Chad Blair: Honolulu Appears Overrun With Teslas. That's Good News For EVs - Honolulu Civil Beat


About the Author

Chad Blair

Chad Blair is the politics and opinion editor for Civil Beat. You can reach him by email at cblair@civilbeat.org or follow him on Twitter at @chadblairCB.


I have a little game I play whenever I drive my car: I count how many Teslas I see on the road and in parking stalls. Then, I “piggybank” a quarter for every sighting.

With so many Teslas on the streets of the City and County of Honolulu these days, I should have enough quarters to buy myself a Tesla by, say, the end of the year.

OK, I’m exaggerating. But it’s true there are more Teslas in Hawaii, and the trend is growing.

That bodes well for Hawaii’s resolve to achieve a 100% clean-energy goal by 2045, although who knows how much a car with prices ranging from $40,000 to $120,000 will cost 24 years from now.

And yet, something about seeing all the Model S, Model 3, Model X and Model Y Teslas around town has me mourning the homogenization of vehicular transportation. I say this as someone whose family growing up owned at one time or another a Volkswagen Beetle, a (used) Cadillac Sedan and a (new) Chevrolet Monte Carlo.

The 570 Teslas registered in Hawaii in the first quarter of this year are far below the 3,088 Toyotas (which have the largest market share at almost 26%) and 1,856 Hondas (the second-largest share at 15%) registered during the same period, according to AutoCount data from Experian and published by the Hawaii Auto Dealers Association.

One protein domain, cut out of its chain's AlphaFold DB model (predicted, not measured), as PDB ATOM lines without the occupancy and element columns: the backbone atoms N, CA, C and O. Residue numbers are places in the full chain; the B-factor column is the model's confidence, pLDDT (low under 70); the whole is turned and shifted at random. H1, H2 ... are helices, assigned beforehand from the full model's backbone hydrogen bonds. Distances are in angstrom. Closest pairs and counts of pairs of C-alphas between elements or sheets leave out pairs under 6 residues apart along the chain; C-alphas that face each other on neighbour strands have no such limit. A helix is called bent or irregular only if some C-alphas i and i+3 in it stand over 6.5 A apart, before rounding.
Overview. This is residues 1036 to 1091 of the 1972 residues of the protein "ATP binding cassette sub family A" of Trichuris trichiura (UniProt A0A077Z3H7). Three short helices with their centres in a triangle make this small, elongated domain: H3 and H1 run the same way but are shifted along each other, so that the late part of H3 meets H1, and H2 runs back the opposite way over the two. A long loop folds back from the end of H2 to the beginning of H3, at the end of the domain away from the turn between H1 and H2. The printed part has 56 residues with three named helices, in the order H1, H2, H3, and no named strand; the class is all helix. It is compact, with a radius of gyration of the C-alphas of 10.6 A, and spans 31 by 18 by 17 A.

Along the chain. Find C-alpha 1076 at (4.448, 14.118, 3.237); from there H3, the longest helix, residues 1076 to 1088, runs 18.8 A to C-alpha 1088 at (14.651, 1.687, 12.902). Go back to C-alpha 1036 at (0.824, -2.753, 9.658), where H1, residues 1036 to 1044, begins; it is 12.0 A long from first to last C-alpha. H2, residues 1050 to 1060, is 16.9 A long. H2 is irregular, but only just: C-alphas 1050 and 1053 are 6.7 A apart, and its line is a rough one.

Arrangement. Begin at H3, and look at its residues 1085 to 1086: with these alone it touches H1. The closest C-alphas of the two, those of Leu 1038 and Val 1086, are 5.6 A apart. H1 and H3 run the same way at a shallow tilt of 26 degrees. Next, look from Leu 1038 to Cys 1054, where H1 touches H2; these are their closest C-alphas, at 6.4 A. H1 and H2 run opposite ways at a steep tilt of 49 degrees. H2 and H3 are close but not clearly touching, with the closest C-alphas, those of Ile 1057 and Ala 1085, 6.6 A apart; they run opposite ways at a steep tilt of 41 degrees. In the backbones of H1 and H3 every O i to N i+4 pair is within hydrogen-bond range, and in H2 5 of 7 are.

But registrations of Teslas, which amount to 4.7% market share, were up nearly 24% as compared with a year ago, while Honda dipped 1% and Toyota was down almost 16%.

Tesla electric car.
A Tesla motors along an Oahu freeway. The abundance of EVs bodes well for Hawaii’s resolve to achieve its 100% clean-energy goal by 2045. Cory Lum/Civil Beat/2021

And, while the Toyota Tacoma has the largest market share among top-selling brands through March at 7.2%, and the Honda CR-V has the fourth-largest share at 3.6%, the Tesla Model 3 and Tesla Model Y are not far behind at 2.2% and 2.1%, respectively.

Tesla is also far and away the most popular luxury car brand in Hawaii with a 40% market share, followed by BMW with 18.7%, Mercedes with 13.3% and Lexus with 7.8%. And Tesla enjoyed the second-largest increase in new retail light vehicle registrations, trailing only the Lincoln.

‘Fun To Drive’

Tesla was founded in 2003 “by a group of engineers who wanted to prove that people didn’t need to compromise to drive electric — that electric vehicles can be better, quicker and more fun to drive than gasoline cars,” according to the company’s website.

Today the company, which has factories in Fremont, California, and Shanghai, China also builds clean energy generation and storage products.

“Tesla believes the faster the world stops relying on fossil fuels and moves towards a zero-emission future, the better,” it says.

The company and its CEO Elon Musk also have plenty of critics and a detailed, heavily sourced Wikipedia page documents the concerns. They range from potential safety issues to “questionable business practices” including alleged fraud, a history of environmental violations, disregard for workers’ safety and Musk’s excessive compensation package.

Lately, the automaker has made headlines with its still-in-progress effort to develop self-driving cars.